(358h) Experimental Temperature and Fluid Flow Measurements in Packed Beds with Magnetic Resonance Imaging
AIChE Annual Meeting
Tuesday, October 31, 2017 - 2:22pm to 2:38pm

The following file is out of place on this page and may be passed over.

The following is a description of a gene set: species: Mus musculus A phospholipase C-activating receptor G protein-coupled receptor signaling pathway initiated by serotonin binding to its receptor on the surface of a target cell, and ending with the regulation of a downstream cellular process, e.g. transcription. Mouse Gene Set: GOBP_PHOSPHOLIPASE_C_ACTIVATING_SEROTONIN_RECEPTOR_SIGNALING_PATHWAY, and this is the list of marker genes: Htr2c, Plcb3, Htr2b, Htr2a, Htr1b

Packed bed units are of industrial importance in the development of thermal energy storage systems such as those associated with concentrated solar-power operations. Such units experience a temperature front that propagates through the bed and control of this front is key to improved efficiency of operations. A challenge in this field is measuring high-accuracy temperature profiles inside these systems. Also, assessing local heat-transfer processes are hampered by limited information on local flow conditions. To determine the spatial and temporal temperature and velocity profiles, magnetic resonance imaging (MRI) is used with encapsulated phase change materials as particles and a fluorinated fluid as heat transfer fluid. The encapsulated phase change materials generate signal as they change phase so that the melt front at a fixed melting temperature is detected in the images. Thus, the propagation of the melt front can serve as a proxy to the local temperature conditions. Additionally, MRI measurements using 19F NMR provide local fluid-phase velocity profiles that can identify flow maldistribution and help assess local heat-transfer environments by providing one or more components of the local velocity vector. Results are presented for a range of flow rates (10-600 mL/hr) using encapsulated eicosane particles for the solid phase (Tmelt = 37oC , dp = 5 mm) and Flourinert FC-43 for the fluid phase. Preliminary results show qualitative agreement with discrete element method based computational fluid dynamics studies.